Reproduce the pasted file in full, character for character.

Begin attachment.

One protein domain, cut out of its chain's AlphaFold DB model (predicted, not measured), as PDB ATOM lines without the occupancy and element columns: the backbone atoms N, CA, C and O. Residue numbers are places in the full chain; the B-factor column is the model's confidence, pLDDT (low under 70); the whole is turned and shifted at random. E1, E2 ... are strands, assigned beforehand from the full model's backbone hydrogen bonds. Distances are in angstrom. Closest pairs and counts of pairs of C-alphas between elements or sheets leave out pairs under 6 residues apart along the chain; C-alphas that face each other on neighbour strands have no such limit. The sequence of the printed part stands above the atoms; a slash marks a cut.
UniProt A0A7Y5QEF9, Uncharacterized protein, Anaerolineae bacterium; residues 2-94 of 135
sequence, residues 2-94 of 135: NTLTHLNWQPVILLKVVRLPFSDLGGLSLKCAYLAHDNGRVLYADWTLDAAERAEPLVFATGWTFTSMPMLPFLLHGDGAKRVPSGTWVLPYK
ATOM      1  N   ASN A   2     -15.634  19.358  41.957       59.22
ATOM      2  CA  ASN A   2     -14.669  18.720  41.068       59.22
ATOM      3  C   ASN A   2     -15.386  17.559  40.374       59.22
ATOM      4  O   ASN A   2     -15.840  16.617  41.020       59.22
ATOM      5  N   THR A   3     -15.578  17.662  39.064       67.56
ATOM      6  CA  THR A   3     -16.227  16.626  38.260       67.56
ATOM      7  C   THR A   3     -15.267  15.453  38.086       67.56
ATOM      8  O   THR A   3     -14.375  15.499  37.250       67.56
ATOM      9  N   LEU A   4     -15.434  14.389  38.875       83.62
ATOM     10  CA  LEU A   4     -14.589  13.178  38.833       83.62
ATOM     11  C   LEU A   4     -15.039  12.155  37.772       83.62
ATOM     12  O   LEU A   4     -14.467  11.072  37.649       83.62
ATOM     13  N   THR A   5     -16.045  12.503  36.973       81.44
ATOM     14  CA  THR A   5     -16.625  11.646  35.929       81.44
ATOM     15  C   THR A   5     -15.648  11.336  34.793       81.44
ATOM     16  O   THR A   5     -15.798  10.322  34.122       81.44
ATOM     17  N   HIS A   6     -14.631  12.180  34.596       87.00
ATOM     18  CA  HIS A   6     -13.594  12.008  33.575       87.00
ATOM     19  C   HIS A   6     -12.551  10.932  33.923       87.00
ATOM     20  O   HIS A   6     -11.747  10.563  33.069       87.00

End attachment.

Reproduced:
One protein domain, cut out of its chain's AlphaFold DB model (predicted, not measured), as PDB ATOM lines without the occupancy and element columns: the backbone atoms N, CA, C and O. Residue numbers are places in the full chain; the B-factor column is the model's confidence, pLDDT (low under 70); the whole is turned and shifted at random. E1, E2 ... are strands, assigned beforehand from the full model's backbone hydrogen bonds. Distances are in angstrom. Closest pairs and counts of pairs of C-alphas between elements or sheets leave out pairs under 6 residues apart along the chain; C-alphas that face each other on neighbour strands have no such limit. The sequence of the printed part stands above the atoms; a slash marks a cut.
UniProt A0A7Y5QEF9, Uncharacterized protein, Anaerolineae bacterium; residues 2-94 of 135
sequence, residues 2-94 of 135: NTLTHLNWQPVILLKVVRLPFSDLGGLSLKCAYLAHDNGRVLYADWTLDAAERAEPLVFATGWTFTSMPMLPFLLHGDGAKRVPSGTWVLPYK
ATOM      1  N   ASN A   2     -15.634  19.358  41.957       59.22
ATOM      2  CA  ASN A   2     -14.669  18.720  41.068       59.22
ATOM      3  C   ASN A   2     -15.386  17.559  40.374       59.22
ATOM      4  O   ASN A   2     -15.840  16.617  41.020       59.22
ATOM      5  N   THR A   3     -15.578  17.662  39.064       67.56
ATOM      6  CA  THR A   3     -16.227  16.626  38.260       67.56
ATOM      7  C   THR A   3     -15.267  15.453  38.086       67.56
ATOM      8  O   THR A   3     -14.375  15.499  37.250       67.56
ATOM      9  N   LEU A   4     -15.434  14.389  38.875       83.62
ATOM     10  CA  LEU A   4     -14.589  13.178  38.833       83.62
ATOM     11  C   LEU A   4     -15.039  12.155  37.772       83.62
ATOM     12  O   LEU A   4     -14.467  11.072  37.649       83.62
ATOM     13  N   THR A   5     -16.045  12.503  36.973       81.44
ATOM     14  CA  THR A   5     -16.625  11.646  35.929       81.44
ATOM     15  C   THR A   5     -15.648  11.336  34.793       81.44
ATOM     16  O   THR A   5     -15.798  10.322  34.122       81.44
ATOM     17  N   HIS A   6     -14.631  12.180  34.596       87.00
ATOM     18  CA  HIS A   6     -13.594  12.008  33.575       87.00
ATOM     19  C   HIS A   6     -12.551  10.932  33.923       87.00
ATOM     20  O   HIS A   6     -11.747  10.563  33.069       87.00